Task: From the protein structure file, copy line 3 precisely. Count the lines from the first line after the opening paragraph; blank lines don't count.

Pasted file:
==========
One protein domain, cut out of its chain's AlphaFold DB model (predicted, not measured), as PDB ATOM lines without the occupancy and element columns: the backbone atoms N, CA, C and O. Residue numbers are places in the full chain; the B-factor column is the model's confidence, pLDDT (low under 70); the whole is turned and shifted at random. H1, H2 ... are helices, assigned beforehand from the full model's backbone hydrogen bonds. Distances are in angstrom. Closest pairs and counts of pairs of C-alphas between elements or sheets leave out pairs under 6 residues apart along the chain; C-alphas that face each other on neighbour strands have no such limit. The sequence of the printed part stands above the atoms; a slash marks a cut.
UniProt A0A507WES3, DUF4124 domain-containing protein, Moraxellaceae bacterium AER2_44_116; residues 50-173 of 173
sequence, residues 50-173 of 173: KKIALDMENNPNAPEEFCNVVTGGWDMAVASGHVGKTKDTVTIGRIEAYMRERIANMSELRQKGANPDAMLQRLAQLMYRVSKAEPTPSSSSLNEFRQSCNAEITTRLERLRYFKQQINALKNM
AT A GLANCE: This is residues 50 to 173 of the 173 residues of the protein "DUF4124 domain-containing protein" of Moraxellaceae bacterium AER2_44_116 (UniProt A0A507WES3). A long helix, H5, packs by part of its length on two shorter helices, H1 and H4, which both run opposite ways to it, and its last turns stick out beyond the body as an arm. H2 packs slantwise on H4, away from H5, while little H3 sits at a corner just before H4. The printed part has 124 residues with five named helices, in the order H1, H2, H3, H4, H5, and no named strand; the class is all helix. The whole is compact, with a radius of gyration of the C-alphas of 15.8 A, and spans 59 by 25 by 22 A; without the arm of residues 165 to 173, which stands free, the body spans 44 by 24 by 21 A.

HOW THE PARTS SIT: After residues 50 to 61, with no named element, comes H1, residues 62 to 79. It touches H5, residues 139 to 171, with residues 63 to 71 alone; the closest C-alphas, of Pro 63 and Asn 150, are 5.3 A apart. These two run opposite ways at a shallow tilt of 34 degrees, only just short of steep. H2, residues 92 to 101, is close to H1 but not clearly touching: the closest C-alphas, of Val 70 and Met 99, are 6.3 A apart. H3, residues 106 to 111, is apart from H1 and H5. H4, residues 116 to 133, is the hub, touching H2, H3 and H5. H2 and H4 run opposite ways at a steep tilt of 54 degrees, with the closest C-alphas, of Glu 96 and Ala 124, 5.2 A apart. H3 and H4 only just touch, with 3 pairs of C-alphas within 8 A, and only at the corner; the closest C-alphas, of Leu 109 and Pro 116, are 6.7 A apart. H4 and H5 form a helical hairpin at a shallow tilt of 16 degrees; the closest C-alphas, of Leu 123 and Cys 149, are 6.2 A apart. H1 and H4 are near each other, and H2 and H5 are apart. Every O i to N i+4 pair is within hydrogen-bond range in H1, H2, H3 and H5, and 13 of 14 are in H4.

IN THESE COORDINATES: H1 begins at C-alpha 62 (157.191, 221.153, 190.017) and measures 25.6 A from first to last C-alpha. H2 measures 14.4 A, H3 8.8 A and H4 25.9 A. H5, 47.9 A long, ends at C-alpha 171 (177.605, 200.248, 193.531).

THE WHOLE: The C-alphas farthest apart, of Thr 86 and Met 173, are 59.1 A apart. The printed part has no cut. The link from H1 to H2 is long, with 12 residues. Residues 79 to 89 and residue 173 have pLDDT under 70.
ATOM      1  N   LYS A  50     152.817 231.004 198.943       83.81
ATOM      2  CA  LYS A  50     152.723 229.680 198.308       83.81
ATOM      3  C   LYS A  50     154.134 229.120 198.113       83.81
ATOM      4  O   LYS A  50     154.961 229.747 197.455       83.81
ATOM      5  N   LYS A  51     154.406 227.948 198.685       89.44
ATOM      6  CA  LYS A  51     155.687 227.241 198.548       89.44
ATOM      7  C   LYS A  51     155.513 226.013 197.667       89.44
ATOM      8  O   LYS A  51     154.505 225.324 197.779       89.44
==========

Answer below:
AT A GLANCE: This is residues 50 to 173 of the 173 residues of the protein "DUF4124 domain-containing protein" of Moraxellaceae bacterium AER2_44_116 (UniProt A0A507WES3). A long helix, H5, packs by part of its length on two shorter helices, H1 and H4, which both run opposite ways to it, and its last turns stick out beyond the body as an arm. H2 packs slantwise on H4, away from H5, while little H3 sits at a corner just before H4. The printed part has 124 residues with five named helices, in the order H1, H2, H3, H4, H5, and no named strand; the class is all helix. The whole is compact, with a radius of gyration of the C-alphas of 15.8 A, and spans 59 by 25 by 22 A; without the arm of residues 165 to 173, which stands free, the body spans 44 by 24 by 21 A.